Weissenkirchen in der Wachau:
Danube River Valley at its best

The picturesque town of Weissenkirchen in the Wachau Danube Valley

Weissenkirchen" means „white church" and this name refers to the village′s impressive multi-purpose church, which served both as a centre of worship and a fortification to protect the villagers from plundering Turks. It was originally built in the 14th century, but the defence tower was added in 1531. Similar to many other churches in Austria, the interiors are a rather unimpressive mix of Gothic and Baroque art.

Taking a walk around the village won′t take much time. It′s the surroundings that make Weissenkirchen attractive: The Danube, the very smooth hills and the vineyards. The most important wines in this part of the Wachau are Grüner Veltliner and Riesling. If you want to learn more about the area′s wine-y heritage, try the Wachaumuseum in Weissenkirchen. Alongside with interesting facts on wine culture and wine′s importance for the local economy, you can marvel at some nice pieces of artwork.

This includes several paintings by the Kremser Schmidt (for more on him read the article on Krems) and some items explaining the way salt trade added to the Wachau′s wealth. The museum is located in the Teisenhoferhof building, which dates back to the 16th century and has a very nice courtyard.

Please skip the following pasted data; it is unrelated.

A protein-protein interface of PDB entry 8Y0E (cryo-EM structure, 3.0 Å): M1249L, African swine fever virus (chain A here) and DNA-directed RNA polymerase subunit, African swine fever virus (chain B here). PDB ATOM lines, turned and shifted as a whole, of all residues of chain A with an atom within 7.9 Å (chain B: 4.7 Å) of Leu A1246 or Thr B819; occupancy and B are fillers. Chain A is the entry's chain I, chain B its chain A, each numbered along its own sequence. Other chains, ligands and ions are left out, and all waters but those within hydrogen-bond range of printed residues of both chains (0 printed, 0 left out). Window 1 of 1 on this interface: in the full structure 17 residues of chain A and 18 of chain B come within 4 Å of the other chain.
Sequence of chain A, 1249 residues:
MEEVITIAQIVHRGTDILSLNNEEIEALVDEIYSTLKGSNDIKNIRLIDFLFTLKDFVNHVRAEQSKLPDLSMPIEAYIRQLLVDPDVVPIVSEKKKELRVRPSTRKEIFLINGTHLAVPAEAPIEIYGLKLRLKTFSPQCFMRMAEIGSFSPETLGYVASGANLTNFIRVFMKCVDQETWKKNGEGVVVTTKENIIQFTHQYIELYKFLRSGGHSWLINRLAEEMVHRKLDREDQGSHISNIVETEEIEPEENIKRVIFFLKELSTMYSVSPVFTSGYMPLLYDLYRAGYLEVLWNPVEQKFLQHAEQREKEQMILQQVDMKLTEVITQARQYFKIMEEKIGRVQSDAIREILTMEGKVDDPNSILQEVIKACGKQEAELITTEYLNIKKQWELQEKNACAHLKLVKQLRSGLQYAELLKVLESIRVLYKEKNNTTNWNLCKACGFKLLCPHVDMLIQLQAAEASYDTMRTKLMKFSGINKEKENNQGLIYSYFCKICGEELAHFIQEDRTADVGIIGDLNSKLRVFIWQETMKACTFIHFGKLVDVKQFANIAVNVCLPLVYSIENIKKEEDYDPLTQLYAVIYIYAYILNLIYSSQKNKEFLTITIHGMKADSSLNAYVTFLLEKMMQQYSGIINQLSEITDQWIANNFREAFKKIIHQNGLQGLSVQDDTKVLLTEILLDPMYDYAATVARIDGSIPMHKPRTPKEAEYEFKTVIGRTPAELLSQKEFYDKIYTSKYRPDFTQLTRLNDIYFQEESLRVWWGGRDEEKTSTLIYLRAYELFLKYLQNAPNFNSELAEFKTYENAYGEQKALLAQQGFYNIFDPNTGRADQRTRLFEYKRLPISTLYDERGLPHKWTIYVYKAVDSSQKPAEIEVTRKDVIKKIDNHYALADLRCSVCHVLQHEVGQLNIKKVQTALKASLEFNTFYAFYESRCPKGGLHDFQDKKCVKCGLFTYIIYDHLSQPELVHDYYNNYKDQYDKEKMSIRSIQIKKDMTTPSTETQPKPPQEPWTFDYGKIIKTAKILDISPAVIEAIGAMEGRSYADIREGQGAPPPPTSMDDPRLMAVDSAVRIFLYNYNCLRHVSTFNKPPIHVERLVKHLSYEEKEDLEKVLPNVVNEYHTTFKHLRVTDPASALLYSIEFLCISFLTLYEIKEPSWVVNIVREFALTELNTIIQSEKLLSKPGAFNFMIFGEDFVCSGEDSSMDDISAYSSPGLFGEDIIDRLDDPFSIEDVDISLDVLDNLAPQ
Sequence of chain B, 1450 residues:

Tacky Movies Made in the Wachau

Austrians remember Weissenkirchen as the site where "Hofrat Geiger" was filmed. Back in the 1950ies and 1960ies, when people were keen on forgetting the war and enjoying life again, Austria′s film industry (yes, such thing exists) spun out several movies not dissimilar from today′s Bollywood pieces or 1960ies Hollywood musicals: Tacky, light-hearted and entertaining, aimed to charm the audience with a romantic and idyllic setting, a foreseeable plot and seriously bad music.

Due to the general picturesque-ness of the Wachau, it featured in several of these movies (many others were shot in the Salzkammergut for similar reasons). In a way, they followed the Austrian tradition of operettas - just on celluloid rather than on stage.

Nearby attractions include Dürnstein and Krems downstream the Danube, Spitz, Willendorf and Burg Aggstein upstream of it. If you travel by car or cycle and happen to be an avid cyclist, Melk, Göttweig Abbey and St Pölten are within reach.

Back to: "Lower Austria Sightseeing Guide"

Sightseeing by Austrian Province

Bregenz and Vorarlberg - Innsbruck and Tyrol - Salzburg - Salzkammergut - Graz and Styria - Klagenfurt and Carinthia - Wachau and Lower Austria - Vienna - Burgenland

Further Reading

Official Website of Lower Austria

Official Website of Weissenkirchen